The Traditional Lecture Is Dead. I Would Know—I’m a Professor Rhett Allain May 2017

Lecture Hall at University of Jussieu
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When I was young, there was no such thing as the World Wide Web or video streaming. If you wanted to watch something, you had to wait until it appeared on television. Sometimes you might think, “Hey, I think I’ll watch a show,” and flip the channels until you found something interesting. This is how I discovered The Mechanical Universe … And Beyond.

If you are not familiar with this wonderful television program from the mid-’80s, it was essentially a college-level introductory physics class presented by Cal Tech University. It included classroom lectures by Cal Tech Caltech applied physicist David Goodstein, some excellent physics demonstrations, and cool stuff like historical reenactments. The thing I remember most about it is how it mathematically manipulated equations with weird animation. Now that I think about it, those animations probably reinforced the incorrect notion of “moving stuff to the other side of the equation,” but still. They were cool.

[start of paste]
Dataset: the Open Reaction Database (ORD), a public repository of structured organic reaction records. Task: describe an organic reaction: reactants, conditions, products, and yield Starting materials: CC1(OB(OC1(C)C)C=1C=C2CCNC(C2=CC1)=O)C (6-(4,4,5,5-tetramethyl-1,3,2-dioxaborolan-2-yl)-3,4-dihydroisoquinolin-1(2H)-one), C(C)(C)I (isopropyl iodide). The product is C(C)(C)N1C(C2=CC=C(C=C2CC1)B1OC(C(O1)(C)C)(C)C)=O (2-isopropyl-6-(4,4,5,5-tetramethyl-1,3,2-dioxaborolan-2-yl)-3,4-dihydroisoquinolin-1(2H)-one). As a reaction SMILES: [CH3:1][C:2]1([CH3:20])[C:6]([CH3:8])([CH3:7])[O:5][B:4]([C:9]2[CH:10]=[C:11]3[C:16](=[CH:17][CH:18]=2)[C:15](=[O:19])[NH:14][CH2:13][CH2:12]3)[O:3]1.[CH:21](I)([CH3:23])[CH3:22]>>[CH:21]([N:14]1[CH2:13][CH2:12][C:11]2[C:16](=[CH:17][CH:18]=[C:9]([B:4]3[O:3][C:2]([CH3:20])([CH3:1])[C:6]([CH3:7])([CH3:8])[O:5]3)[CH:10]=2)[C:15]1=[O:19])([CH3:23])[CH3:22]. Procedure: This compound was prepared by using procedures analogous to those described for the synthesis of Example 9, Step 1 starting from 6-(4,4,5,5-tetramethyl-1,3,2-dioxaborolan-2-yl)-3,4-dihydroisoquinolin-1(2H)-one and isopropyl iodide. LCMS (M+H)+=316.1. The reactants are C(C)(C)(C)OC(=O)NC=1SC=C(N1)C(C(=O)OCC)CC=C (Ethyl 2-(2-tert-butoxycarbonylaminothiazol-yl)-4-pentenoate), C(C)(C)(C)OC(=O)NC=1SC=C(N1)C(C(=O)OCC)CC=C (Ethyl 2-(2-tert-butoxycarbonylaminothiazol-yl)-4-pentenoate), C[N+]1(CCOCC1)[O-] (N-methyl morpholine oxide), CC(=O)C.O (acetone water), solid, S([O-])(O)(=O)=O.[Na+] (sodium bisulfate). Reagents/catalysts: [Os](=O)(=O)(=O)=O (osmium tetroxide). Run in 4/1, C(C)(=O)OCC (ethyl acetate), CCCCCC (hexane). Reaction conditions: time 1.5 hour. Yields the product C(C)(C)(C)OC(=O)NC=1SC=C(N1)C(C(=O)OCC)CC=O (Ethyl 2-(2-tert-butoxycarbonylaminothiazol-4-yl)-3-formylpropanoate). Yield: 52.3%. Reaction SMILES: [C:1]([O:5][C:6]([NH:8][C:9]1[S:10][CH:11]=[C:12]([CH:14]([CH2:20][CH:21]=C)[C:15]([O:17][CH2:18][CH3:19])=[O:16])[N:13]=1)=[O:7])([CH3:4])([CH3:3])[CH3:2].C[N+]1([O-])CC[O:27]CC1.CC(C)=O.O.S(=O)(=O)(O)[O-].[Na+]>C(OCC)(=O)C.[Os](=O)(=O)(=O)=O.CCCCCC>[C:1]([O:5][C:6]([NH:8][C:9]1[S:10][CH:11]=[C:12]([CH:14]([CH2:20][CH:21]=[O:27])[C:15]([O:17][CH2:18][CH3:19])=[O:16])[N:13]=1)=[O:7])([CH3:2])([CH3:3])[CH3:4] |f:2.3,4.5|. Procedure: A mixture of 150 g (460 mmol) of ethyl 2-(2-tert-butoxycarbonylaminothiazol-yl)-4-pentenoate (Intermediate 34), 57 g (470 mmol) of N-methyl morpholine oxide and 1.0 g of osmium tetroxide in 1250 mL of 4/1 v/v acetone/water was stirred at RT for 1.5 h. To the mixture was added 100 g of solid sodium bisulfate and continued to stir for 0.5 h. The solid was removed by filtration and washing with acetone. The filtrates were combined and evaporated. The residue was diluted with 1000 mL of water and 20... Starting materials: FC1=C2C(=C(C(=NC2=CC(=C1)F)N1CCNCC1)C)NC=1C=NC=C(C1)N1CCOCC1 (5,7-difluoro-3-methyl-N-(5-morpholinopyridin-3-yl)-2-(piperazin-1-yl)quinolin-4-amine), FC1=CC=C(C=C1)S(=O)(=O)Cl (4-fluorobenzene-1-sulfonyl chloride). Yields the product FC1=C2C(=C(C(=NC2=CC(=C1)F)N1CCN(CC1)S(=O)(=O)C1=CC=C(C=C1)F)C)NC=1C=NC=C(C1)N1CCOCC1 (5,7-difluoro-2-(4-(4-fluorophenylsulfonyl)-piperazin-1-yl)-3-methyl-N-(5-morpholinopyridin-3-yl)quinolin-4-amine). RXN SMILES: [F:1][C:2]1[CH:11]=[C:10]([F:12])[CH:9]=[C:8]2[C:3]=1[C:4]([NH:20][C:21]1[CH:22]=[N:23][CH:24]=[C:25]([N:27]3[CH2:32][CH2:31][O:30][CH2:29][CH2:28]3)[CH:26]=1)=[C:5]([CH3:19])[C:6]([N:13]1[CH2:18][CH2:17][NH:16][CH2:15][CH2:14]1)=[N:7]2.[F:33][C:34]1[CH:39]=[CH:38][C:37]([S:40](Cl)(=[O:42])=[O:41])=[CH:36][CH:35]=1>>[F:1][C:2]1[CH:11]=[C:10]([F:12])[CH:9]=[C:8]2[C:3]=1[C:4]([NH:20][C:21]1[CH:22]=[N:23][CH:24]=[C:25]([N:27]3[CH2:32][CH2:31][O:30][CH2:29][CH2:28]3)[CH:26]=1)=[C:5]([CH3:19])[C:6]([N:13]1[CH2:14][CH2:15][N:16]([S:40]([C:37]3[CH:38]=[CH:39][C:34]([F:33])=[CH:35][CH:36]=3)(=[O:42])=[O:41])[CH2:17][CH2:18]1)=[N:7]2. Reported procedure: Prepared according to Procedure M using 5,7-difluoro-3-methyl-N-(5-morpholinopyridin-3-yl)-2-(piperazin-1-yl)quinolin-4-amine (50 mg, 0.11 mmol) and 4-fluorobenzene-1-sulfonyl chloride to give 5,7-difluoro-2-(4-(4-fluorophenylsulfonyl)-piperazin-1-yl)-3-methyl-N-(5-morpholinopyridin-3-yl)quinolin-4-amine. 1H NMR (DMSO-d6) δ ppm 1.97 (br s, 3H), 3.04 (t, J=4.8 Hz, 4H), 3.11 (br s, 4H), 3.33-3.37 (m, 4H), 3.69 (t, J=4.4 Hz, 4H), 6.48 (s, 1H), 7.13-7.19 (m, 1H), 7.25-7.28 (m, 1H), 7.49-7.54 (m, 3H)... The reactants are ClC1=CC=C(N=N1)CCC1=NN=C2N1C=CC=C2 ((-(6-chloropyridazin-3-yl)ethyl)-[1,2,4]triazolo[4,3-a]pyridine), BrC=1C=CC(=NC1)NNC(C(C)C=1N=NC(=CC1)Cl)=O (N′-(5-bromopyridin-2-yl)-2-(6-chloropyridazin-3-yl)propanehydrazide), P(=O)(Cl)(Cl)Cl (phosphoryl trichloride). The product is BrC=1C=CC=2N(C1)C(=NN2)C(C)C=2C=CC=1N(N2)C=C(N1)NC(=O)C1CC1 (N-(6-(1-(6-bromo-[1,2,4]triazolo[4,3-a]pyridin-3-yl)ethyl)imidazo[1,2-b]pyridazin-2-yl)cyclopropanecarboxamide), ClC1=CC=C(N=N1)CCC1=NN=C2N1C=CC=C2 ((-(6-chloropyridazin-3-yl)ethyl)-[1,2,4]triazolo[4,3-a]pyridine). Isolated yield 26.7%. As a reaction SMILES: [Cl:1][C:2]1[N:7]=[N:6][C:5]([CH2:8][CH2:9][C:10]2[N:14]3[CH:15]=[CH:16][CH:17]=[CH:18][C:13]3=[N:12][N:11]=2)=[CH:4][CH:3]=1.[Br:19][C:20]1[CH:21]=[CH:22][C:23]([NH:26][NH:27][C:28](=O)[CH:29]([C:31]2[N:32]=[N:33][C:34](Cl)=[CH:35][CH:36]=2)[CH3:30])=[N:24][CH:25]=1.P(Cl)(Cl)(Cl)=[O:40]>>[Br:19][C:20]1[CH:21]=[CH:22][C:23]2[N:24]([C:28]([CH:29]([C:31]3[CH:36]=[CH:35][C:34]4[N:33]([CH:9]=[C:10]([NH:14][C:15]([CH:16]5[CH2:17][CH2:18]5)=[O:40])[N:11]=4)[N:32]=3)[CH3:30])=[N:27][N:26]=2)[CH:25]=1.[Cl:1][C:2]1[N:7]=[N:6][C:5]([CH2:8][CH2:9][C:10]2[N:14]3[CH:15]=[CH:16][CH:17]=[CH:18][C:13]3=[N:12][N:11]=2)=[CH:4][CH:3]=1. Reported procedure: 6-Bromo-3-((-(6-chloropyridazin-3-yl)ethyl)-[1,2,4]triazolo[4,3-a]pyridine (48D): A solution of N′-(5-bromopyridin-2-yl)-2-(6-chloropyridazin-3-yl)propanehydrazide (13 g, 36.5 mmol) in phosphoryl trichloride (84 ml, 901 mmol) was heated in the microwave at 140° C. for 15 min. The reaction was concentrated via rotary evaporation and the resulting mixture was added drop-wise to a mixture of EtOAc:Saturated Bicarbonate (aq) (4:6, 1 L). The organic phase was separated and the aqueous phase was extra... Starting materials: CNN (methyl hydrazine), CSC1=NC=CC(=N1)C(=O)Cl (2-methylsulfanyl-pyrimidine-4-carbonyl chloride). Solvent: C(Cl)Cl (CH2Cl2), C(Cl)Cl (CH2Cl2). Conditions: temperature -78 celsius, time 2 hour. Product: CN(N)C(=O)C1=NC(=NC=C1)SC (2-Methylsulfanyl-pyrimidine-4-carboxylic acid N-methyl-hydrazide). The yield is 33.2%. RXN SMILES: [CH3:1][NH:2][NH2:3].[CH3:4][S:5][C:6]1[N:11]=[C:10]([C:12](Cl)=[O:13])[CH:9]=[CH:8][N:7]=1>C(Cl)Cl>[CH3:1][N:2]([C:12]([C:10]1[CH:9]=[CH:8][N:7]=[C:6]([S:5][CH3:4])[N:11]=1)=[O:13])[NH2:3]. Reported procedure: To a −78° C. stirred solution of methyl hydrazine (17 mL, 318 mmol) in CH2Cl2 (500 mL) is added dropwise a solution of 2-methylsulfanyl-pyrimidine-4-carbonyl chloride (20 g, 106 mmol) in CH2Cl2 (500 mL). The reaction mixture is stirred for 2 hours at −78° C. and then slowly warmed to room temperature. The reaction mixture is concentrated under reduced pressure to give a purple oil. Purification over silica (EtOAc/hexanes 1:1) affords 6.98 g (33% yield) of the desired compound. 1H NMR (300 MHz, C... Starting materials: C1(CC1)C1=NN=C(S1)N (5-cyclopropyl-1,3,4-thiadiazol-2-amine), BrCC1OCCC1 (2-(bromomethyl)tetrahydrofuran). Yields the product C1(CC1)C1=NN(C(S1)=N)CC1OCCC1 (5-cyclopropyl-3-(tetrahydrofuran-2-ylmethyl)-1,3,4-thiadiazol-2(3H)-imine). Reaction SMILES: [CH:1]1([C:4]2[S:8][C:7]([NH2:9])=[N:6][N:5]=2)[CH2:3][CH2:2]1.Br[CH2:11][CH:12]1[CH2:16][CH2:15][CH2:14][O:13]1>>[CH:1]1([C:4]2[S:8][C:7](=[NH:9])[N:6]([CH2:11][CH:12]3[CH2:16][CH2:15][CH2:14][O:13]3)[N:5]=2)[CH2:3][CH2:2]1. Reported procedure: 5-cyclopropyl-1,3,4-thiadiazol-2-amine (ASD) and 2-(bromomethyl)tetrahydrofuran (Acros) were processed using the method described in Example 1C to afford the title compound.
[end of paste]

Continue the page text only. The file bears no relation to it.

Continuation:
Now that the internet exists, you can find The Mechanical Universe on YouTube, and you ought to check it out. Beyond being awesome, it shows why the traditional college lecture is dead.

What is the traditional lecture? It is a model of learning in which a teacher possesses the knowledge on a given topic and disseminates it to students. This model dates to the beginning of education, when it was the only way of sharing information. In fact, you occasionally still see the person presenting the lecture called a reader, because way back before the internet and even the printing press, a teacher would literally read from a book so students could copy it all down.

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